I have just about finished building a PG trap, but I’m going away tomorrow so not ready to try it yet. Feel free to send me a progress request in a month or so if I forget. Sounds like they should work, but I’me curious what impact the magpies will have as they will no doubt like the cat food lure and may scare off the mynas. I need to knock back the magpie population too.
I use a Trapworks Magpie Trap for Mynas with Chefade as bait.
At first I was catching them by accident when 2 were stupid enough to go into the same cage and have the weight to trigger the trap. Now that the Magpies are gone, and the Myna population exploded somewhat, I now put a dob of Chefade at the entrance to the cage and a larger dob on the floor of the cage right by the pivoting point of the trap. This has been very effective because when the Mynas go to eat the Chefade, they tend to jump a little as they peck at it and this seems to be sufficient to trigger the trap. I’m now catching a lot more singles in one trap.
Hi Gary - I think you’ve supposed to sprinkle cat food (dyed red is even better) around the trap to get them used to the food and when they finish what is on the outside, they’ll see more inside. I was concerned that the magpies might A) eat the cat food B) loiter around the cage and deter the mynas from approaching. Time will tell. Cheers, Cam
How did everyone get on over the winter? I dispatched 874 mynas over a 4 month period with 1 to 2 traps before catch numbers dropped right off. I tried many things, but for the most part stuck with the typical Pee Gee design. I used about 5 slices of the cheapest white sandwich bread (Homebrand) which worked best In the end. I made a u-shaped staked and even a square of leftover wire mesh to fix the bread down in the middle of the cage and prevent them from moving it around and making it accessible from the outside. In the end there were some mynas that learned how to get in and out of the feeding cage and were stealing the bread. I tried the cat food, but they won’t eat that at all. The main by catch were sparrows, but I don’t like them nesting in the attic, so they were also taken out. On the whole, I was amazed at how well the trap worked for mynas and really didn’t catch anything else apart from sparrows that weren’t small enough to sneak out through the mesh. I used an air rifle to dispatch them, although pulling their heads off was a close second. Still undecided, but the exhaust option was not worth the hassle for me. We only ever saw about 15 mynas on the farm, so no idea where 874 came from and sadly, we still have 10 or so around. I’ll probably try again next season and hopefully the smart ones have moved on. Max catch was 29 in one cage for one day. I generally caught them regardless of a caller bird being in the cage, but I ended up leaving the traps in the same place all season as it became a point of interest for these communal birds. To have a real impact, we need someone trapping ever 1km or so, but it was a good experiment.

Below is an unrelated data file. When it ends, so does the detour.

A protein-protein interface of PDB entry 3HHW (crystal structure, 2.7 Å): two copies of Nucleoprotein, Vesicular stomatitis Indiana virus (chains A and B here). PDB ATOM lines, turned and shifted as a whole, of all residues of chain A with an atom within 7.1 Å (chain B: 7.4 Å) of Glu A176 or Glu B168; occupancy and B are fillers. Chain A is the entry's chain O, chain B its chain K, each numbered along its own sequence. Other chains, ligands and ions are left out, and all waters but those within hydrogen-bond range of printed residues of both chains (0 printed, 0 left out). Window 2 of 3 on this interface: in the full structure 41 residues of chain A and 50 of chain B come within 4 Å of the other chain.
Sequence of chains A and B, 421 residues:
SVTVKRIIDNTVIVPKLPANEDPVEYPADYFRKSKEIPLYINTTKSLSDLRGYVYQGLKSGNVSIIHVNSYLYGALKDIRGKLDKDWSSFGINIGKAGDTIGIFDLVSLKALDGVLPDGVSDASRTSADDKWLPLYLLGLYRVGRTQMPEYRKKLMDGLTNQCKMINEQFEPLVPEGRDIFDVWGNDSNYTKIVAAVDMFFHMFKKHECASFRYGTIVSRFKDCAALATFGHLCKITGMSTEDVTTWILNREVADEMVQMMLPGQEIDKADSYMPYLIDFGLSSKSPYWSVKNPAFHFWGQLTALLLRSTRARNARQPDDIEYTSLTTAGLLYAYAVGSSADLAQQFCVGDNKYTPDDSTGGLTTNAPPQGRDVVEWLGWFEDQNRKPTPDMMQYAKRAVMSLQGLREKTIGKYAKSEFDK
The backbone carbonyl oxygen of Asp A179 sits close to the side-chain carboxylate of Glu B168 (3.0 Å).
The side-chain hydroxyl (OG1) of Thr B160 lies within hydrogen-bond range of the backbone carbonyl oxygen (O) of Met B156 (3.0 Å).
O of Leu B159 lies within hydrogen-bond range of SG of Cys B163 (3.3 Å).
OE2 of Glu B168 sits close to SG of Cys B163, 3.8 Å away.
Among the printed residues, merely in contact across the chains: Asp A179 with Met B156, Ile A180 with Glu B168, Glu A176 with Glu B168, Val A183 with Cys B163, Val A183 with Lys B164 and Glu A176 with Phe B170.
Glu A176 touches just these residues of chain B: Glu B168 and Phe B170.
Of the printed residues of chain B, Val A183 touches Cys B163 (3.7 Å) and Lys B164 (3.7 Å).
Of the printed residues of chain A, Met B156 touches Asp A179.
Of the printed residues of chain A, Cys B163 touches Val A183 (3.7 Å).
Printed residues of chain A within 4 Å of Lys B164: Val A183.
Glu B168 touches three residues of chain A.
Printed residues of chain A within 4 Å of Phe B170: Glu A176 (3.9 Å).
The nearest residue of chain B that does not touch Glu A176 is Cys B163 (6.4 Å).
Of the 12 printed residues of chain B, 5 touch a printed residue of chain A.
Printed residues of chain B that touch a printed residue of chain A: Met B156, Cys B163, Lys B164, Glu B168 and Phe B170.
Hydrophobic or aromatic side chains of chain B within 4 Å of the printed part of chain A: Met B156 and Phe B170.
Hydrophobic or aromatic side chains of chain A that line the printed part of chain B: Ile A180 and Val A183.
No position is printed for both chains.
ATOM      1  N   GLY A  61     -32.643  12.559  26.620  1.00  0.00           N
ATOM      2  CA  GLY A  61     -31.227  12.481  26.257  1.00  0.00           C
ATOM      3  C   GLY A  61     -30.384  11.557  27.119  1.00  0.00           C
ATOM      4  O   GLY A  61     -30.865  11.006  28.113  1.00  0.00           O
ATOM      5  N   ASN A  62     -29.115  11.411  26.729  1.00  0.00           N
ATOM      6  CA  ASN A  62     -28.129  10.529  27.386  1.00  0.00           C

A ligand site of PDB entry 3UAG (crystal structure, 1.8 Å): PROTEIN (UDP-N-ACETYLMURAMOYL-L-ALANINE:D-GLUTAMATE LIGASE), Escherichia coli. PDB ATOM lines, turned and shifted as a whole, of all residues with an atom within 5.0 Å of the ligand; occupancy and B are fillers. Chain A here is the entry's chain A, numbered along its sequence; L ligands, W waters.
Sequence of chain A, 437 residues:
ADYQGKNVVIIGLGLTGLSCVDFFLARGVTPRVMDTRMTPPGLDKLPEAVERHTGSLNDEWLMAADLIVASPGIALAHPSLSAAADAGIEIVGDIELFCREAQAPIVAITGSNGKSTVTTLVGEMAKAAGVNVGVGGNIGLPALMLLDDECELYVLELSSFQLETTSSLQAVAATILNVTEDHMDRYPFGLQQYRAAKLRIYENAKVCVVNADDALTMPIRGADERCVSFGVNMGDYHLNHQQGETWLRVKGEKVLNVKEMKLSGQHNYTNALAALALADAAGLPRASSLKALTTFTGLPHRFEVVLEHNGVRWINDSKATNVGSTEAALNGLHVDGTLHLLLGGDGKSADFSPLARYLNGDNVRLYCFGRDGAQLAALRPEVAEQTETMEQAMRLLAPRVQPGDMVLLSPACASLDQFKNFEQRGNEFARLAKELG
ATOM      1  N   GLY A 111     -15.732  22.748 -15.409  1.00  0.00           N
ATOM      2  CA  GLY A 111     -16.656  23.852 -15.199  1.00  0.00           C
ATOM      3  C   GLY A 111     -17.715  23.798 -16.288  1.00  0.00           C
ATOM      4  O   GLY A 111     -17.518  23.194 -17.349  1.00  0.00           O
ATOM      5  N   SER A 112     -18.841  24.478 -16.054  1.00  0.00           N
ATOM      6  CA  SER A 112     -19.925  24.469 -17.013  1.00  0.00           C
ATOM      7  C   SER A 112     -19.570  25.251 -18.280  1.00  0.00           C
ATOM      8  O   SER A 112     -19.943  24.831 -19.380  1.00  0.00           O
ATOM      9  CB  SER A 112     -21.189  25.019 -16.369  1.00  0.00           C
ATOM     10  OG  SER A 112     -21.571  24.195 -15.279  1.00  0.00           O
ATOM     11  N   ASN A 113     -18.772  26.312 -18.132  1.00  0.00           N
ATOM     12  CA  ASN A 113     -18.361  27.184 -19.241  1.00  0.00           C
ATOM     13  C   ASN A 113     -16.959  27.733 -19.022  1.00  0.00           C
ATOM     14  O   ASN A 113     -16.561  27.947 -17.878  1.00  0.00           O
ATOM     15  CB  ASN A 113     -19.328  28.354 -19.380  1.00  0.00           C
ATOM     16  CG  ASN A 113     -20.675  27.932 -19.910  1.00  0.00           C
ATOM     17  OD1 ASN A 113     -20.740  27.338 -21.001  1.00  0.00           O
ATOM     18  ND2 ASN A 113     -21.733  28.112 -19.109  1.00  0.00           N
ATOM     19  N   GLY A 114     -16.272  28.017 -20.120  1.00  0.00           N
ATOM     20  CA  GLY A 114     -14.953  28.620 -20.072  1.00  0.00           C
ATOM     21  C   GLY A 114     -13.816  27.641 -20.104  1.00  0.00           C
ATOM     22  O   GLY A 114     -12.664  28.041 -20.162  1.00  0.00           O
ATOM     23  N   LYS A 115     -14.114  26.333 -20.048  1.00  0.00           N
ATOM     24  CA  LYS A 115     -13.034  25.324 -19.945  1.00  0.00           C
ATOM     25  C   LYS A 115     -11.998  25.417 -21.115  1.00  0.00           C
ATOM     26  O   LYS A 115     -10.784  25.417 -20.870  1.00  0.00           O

They’re supposed to be difficult to catch in summer when food is plentiful and they don’t need so much to keep warm. Despite my efforts over winter, we seem to have more mynas than ever. I can’t wait until someone develops and automated trap. Happy to nuke everything as I didn’t catch anything I needed to let go. I just put my trap out for 2 days, but all the bait (white bread) is gone after 2 days and I assume it was mainly the sparrows nicking the bait.